Aaron Beck liked to tell a story about how he came to reject psychoanalysis and revolutionize how talk therapy for mental disorders was conducted in the United States and much of the world.
Like other psychiatrists in the mid-20th century, Dr. Beck was trained in Freudian concepts, including the idea that depression was the result of anger turned inward. In what would become a lifelong pattern, he decided in the late 1950s to test that idea more scientifically. He found little evidence that his patients were angry inside, but they did suffer from negative, irrational thinking about themselves.
He told of a psychoanalysis patient who was worried that her stories about her sexual experiences were boring him. They definitely were not. He began asking other patients what they were thinking and found that they, too, were feeding themselves a diet of negative thoughts. They saw themselves as failures in love and life.
Dr. Beck, who died Monday at his Rittenhouse Square condominium at the age of 100, wondered if it wouldn’t be better for patients to learn to think more logically and accurately in the present than to spend countless billable hours analyzing childhood slights. Cognitive therapy — now known as cognitive behavior therapy (CBT) — was born.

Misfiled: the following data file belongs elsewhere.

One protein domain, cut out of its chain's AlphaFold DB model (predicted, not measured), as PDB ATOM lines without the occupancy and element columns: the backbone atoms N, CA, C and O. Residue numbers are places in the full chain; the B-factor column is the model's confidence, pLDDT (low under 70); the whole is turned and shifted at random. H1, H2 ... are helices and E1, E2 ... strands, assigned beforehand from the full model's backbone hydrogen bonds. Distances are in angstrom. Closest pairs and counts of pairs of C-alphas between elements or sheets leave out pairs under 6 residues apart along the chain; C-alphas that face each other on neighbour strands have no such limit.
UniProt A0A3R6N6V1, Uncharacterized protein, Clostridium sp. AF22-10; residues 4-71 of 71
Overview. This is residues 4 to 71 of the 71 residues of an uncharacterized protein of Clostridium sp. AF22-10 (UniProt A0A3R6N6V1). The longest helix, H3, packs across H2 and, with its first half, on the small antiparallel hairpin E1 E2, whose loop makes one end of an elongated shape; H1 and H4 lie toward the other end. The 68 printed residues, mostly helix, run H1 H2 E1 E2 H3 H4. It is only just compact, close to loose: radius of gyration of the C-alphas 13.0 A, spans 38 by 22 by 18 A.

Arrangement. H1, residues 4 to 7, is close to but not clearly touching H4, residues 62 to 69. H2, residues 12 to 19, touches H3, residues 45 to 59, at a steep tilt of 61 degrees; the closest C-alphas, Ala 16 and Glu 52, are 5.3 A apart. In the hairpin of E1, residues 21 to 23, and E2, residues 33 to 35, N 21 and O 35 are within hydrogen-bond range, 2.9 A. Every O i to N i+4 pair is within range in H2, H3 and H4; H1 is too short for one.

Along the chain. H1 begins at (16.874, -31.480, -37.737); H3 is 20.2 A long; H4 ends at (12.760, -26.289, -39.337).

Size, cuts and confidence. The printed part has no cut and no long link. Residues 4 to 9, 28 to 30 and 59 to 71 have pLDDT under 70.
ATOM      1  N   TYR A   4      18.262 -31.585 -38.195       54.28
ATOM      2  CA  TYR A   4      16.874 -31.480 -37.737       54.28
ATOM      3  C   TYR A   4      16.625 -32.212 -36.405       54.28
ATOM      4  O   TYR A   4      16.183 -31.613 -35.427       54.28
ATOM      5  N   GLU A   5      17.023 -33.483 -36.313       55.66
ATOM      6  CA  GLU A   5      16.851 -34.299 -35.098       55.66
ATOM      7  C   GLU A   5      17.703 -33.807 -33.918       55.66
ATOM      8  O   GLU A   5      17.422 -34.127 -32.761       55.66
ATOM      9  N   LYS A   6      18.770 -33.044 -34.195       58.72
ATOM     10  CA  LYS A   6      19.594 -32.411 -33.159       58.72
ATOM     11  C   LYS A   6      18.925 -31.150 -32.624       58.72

Dr. Beck, who spent nearly seven decades working and teaching at the University of Pennsylvania, as well as psychologist Albert Ellis, who explored similar ideas independently, are credited with developing a faster, evidence-based treatment for depression and, later, many other mental health maladies. With more than 2,000 studies of its impact, CBT is the most studied non-drug mental health treatment. Research has generally found CBT to be at least as effective as medications for non-psychotic disorders and to have longer-lasting results, said Steven Hollon, a Vanderbilt University psychologist who trained with Dr. Beck.
“He’s the single most important psychiatrist in the world of the 20th century,” said Martin Seligman, a Penn psychologist who is famous in his own right as the founder of positive psychology. He and Dr. Beck met once a month for the last decade to talk shop and share books.
Robert DeRubeis, a psychologist who heads Penn’s clinical training program for psychologists, said he would amend Seligman’s evaluation. “I would put him as arguably the most important figure in mental health in the last century,” he said. “I wouldn’t narrow it to psychiatry.”
“He was a giant,” said Frank Farley, emeritus professor of psychological studies in education at Temple University and former president of the American Psychological Association (APA). He said that Dr. Beck, along with Ellis, dethroned Sigmund Freud, the highly influential creator of psychoanalysis. Farley thought Dr. Beck deserved a Nobel Prize.